sepdek December 30, 2013
Christmas tree detection project

Just a few days ago I run into a very interesting image processing challenge at StackOverflow. The challenge focused on the detection of a christmas tree in an image (see here for more info).
Since I had a some free time I though I could give it a try… The rules in this challenge were plain and simple and included a dataset of 6 images to be used in all experimentation.

My first approach was based on the assumption that images depict lighted trees on typically darker and smoother backgrounds (or foregrounds in some cases). The lighted tree area is more “energetic” and has higher intensity. So I converted images to grayscale, applied a Laplacian of Gaussian filter to enhance the ‘energetic’ areas of the image and then thresholded it to get only the most significant parts. since these parts were mostly single pixels scattered across the image plane I had to connect them together to form larger areas by using morphological operations, specifically, dilation. This resulted in a binary mask image with true values in areas on interest and false values in ‘background’ areas.
This approach was somehow successful but not to satisfactory. Here I have some results:

Then I tried another approach that did not convert to grayscale, but rather, exploited color information in the image. A first step was to convert to the HSV colorspace to decouple Hue, Saturation and Intensity. Then it was possible to discard everything with Hues (H) between 210 – 320 degrees (as being blue-magenta that is supposed to be in the background or in non-relevant areas), and everything with Values (V) lower that 40% (as being too dark to be relevant). This created a binary mask which had to undergo, again, morphological dilation to connect disconnected areas. Small areas and horizontal blocks (remember trees are vertical blocks) were discarded as irrelevant. This process gave a little better results but, again, not perfect. Here they are:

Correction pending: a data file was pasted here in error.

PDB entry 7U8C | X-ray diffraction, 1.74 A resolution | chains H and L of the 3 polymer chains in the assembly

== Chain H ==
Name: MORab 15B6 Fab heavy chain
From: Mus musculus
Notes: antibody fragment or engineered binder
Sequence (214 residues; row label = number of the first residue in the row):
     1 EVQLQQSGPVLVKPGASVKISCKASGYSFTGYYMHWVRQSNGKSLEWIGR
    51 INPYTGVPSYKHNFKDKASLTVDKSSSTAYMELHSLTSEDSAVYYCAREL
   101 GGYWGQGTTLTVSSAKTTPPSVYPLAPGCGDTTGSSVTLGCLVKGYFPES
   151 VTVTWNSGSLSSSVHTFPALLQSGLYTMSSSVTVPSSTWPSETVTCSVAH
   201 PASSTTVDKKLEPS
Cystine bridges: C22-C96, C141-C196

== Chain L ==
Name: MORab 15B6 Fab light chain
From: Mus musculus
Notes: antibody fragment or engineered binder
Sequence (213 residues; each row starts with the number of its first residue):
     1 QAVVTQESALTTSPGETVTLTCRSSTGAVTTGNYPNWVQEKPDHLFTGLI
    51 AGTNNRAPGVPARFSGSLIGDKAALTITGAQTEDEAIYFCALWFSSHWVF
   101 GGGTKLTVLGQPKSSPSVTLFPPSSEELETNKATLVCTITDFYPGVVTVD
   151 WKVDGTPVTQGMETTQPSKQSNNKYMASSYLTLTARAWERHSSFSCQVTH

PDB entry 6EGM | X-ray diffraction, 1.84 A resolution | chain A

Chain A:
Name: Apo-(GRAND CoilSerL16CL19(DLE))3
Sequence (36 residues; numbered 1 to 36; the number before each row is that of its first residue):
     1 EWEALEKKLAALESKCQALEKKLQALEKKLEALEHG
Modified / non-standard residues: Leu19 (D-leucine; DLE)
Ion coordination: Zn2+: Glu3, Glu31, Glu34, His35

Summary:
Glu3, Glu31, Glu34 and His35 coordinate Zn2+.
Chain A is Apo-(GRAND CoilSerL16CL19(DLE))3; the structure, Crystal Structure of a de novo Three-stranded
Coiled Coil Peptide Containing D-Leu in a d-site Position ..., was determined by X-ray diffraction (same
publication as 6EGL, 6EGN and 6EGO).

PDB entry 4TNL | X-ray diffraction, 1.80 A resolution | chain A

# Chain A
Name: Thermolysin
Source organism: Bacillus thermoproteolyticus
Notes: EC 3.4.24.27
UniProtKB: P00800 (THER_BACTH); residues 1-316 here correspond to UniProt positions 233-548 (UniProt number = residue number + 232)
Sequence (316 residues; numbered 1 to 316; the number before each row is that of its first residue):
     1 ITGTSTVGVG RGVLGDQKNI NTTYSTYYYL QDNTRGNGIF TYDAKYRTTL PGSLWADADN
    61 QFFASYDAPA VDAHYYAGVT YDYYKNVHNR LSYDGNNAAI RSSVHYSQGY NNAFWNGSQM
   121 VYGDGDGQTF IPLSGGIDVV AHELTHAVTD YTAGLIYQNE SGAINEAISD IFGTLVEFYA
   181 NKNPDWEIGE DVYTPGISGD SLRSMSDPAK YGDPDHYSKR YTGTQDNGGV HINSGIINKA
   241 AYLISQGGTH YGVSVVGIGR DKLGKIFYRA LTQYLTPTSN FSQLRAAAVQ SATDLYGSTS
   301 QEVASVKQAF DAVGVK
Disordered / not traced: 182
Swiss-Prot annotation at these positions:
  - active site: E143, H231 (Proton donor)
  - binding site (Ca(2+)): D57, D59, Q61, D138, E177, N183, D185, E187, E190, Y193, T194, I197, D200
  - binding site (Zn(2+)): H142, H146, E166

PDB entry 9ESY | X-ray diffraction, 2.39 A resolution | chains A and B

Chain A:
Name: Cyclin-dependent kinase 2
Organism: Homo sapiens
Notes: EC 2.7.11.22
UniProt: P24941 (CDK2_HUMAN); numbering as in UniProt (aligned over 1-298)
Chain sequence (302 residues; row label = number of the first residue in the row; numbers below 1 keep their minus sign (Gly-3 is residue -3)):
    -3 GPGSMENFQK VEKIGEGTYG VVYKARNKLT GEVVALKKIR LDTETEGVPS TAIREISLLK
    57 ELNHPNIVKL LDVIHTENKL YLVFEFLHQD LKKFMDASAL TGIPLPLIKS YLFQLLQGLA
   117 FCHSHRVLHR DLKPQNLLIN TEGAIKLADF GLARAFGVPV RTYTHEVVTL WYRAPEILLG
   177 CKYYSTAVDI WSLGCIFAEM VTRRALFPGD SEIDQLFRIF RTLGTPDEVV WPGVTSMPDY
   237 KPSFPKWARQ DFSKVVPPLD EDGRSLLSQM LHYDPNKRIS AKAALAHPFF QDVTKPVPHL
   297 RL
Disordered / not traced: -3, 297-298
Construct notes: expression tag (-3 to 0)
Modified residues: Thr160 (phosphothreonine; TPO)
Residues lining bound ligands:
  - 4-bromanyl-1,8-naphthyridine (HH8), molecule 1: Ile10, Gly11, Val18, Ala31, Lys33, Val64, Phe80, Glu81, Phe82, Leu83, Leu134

By looking at the results in both approaches I got the idea to somehow merge them into a new one. So my third and final proposal for the solution of this challenge was based both on HSV processing and LoG filtering. At the heart of this approach is the combination of three key assumptions:

  • Images should have high fluctuations in the tree regions
  • Images should have higher intensity in the tree regions
  • Background regions should have low intensity and be mostly blue-ish

With these assumptions in mind the method works as follows:

  1. Convert the images to HSV
  2. Filter the V channel with a LoG filter
  3. Apply hard thresholding on LoG filtered image to get ‘activity’ mask A
  4. Apply hard thresholding to V channel to get intensity mask B
  5. Apply H channel thresholding to capture low intensity blue-ish regions into background mask C
  6. Combine masks using AND to get the final mask
  7. Iteratively dilate the mask to enlarge regions and connect dispersed pixels
  8. Eliminate small regions and get the final mask which will eventually represent only the tree